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5 Responses to Letting Go

  1. cobyjean says:

    Just a bit. That will do for now 🙂 The more I read, the more amazed I am at how many of us go through just what you seem to be, now. Darling, I was your husband. An active addict/alcoholic — you cannot win, with “us”. Not while we’re active. The blame, the guilt, the pass-off of responsibility — it’s our schtick. How we live. It’s why we dislike ourselves so, and hurt others to show it. You can kiss us all over — we’ll still bite you. I’m also YOU, though — so afraid to face all the changes needed (part of what drove me to drink to begin with xo). Letting go of what you know — even if what you know sucks — is terrifying. Especially with a child to fret (I have 3. Your son will be fine, as long as he never has any reason to believe he’s not deeply loved by you both). Tip: don’t let the “other woman” bug you. I know that’s harsh. But she’s nothing more than a display of your husband’s insecurities. I’m old, trust me, I’ve learned the things that hurt the most are often the ones we should be taking least personally.

    I’ll quit jamming up your blog. But I’m rooting you on big time, and am “here” if I can be of help. I’ve been down your road, sis. A couple times, even. We don’t all learn the first time around. Remember that and be gentle with yourself. One more step, off the stoop — that’ll do for now xo LOVE!

  2. smommy says:

    Sh*t. That just made me tear up. Seriously. Thank you for your support and thank you for your encouragement and validation. You do not know how much it means to me. I came here to blog so I didn’t feel so alone and I don’t with people like you around. I am sorry you have had these troubles as well as dealing with the disease of alcoholism. I know how easy it is to get lost in the escape of addiction. I used to smoke a lot of weed to ignore what was going on in my marriage. My husband used to bring it home whenever I told him I was going to quit. He didn’t want to be alone in his addiction status. I haven’t taken a puff in over 2 years, as much as I’d like to…man, do I miss it. You know, just to take that edge off of the stress lately. So, back to the grind but not to the grinding. I do know things will get better and that tiny steps are best for me, as long as they are steps in the right direction. I am sincerely looking forward to it and hope I can reach a better understanding as you have. Congrats to you on your recovery! I am proud of you. Thank you again!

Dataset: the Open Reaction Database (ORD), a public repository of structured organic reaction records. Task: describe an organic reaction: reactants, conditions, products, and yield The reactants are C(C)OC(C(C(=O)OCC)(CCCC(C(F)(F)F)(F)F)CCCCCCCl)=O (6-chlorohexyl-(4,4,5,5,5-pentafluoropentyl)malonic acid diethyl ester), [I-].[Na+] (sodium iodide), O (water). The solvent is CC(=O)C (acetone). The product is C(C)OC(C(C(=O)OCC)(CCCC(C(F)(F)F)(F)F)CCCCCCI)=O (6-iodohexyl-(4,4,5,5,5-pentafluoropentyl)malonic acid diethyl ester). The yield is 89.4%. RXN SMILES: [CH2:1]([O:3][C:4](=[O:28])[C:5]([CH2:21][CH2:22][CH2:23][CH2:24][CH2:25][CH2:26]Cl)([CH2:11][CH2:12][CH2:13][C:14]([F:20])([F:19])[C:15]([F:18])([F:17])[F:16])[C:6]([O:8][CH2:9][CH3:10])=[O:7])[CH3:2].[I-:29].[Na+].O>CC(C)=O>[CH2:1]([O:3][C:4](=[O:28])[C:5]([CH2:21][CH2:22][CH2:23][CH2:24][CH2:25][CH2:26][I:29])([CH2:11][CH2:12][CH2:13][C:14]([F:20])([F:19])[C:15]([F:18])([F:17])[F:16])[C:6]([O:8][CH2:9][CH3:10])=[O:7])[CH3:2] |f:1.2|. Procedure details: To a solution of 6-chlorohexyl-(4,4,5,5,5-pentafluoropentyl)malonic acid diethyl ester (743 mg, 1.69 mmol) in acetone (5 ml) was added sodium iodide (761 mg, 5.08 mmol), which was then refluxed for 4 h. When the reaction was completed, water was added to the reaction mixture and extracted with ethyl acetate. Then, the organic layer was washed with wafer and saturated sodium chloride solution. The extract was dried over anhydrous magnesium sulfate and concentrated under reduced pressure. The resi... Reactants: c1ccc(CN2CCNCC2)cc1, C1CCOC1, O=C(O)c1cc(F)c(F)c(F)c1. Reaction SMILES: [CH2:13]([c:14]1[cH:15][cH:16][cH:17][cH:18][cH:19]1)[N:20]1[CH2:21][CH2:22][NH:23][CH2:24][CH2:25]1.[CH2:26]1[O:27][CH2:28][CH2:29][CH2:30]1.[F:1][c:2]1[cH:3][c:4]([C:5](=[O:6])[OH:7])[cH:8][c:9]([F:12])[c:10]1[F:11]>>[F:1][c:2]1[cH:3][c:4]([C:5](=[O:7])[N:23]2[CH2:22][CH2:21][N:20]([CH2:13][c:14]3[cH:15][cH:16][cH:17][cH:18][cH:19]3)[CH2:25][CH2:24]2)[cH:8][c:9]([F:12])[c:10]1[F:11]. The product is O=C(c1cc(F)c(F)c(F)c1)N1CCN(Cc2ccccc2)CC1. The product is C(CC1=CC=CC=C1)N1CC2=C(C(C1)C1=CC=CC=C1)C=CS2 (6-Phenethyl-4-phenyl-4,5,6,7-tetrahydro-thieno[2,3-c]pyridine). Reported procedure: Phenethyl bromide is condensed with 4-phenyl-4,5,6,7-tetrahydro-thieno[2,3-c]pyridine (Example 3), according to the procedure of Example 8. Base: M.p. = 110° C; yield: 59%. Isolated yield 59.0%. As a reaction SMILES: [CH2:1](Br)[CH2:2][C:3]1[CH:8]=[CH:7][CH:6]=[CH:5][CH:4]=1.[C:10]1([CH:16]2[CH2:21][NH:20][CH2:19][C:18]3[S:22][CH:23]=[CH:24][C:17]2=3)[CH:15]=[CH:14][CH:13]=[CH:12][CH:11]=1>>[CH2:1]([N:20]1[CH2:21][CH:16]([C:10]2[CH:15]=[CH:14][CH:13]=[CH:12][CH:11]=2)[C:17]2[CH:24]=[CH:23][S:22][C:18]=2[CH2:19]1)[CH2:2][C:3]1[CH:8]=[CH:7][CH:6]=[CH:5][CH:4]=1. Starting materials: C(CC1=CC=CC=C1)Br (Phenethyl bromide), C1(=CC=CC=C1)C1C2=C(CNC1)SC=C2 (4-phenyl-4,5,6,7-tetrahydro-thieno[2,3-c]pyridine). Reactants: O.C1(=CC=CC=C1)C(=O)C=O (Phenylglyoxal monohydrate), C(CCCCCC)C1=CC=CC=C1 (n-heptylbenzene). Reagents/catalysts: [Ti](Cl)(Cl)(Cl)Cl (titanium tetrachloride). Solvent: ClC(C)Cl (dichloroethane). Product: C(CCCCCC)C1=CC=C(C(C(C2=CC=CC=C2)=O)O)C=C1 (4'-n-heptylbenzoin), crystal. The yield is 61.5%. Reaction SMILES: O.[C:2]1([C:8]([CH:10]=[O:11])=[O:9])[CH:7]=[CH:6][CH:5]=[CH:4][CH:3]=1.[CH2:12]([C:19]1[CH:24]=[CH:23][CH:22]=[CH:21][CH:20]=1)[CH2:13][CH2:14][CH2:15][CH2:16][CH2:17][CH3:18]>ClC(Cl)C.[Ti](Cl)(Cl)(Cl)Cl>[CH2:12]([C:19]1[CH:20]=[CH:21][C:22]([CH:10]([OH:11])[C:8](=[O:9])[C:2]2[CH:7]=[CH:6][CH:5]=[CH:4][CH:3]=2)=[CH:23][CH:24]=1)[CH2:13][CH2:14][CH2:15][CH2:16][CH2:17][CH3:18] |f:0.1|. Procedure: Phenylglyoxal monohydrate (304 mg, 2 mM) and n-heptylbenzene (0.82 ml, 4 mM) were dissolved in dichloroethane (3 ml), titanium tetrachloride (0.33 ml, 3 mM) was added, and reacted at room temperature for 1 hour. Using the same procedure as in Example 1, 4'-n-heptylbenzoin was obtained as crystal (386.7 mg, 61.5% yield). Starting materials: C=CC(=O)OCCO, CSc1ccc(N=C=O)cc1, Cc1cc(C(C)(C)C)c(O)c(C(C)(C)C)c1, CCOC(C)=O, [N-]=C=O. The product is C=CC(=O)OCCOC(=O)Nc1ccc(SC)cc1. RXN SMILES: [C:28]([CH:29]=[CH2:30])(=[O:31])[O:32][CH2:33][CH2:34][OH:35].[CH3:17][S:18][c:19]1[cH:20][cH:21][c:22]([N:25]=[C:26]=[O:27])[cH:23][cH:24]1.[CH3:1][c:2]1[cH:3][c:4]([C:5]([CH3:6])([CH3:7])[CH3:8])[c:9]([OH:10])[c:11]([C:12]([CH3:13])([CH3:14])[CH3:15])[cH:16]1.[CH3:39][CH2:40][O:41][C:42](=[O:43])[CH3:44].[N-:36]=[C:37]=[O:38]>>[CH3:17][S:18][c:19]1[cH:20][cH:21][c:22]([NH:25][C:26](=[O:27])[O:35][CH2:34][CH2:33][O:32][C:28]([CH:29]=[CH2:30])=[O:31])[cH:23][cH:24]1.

3. Domestiç Reclusë says:

    It sounds like you’ve tried everything imaginable & things haven’t changed. You’re at the point now where you realize that the only thing you can change, the only person you can truly control, is none other than yourself. You can’t do anything for your spouse; he has to watn that for himself, he has to want it for your child, for your family. And even then, that’s not enough; he has to DO something about it to make progress, not just want it.

    Fortunately, your time with him has made you stronger, independent, and self-sufficient. You are prepared & ready to move on; you can handle it — somewhere deep inside, you KNOW you can! 🙂 I’m happy for you, not for all that’s happened, but for all that you’re ABOUT to make happen with your life. You are going to do awesome things & be the awesome person that you were meant to be! Sure, like you said, you may have a few wavering moments… but just look back at the things you’ve written here to remind yourself of what you’re letting go: pain, suffering, hate, anger, addiction, destruction, and so much more. Letting go of all these things will simply help makie room for all the good you’ll come across here soon! You’ll be just fine! Get your momentum going & soon life will no longer be a hurdle for you, it’ll be an awesome adventure instead!

    Good luck mama, wishing you all the best! *hugz*

    • smommy says:

      Wow, Thank you so much for your kind words and your encouragement and support. It’s people like you that really help me through all of this. It appreciated beyond words can tell.

      I look so forward to what will be. I know I will be happier after some difficult times. Honestly, I’ve always felt alone. I have always done things on my own and it’s okay. I have always been the strong one…in this relationship and within my own family. Sometimes I get scared, but for the most part, I use my fear to push me forward in order to remove what is troubling. I am not sure why I hesitated so with this relationship…not fear of being alone…that never bothered me. Most likely, I think its failing that I feared. Failing at not being able to change the outcome of my relationship with my father… But dammit, nothing can change that and nothing can change this… So I throw my arms up and surrender. It can’t get any worse and I look forward to the changes coming down the pipe for me and my kid! Thanks again! Much love xoxo

  4. I know EXACTLY how you feel. S tay strong and stay focused on what is right for you and your family. Thinking of you!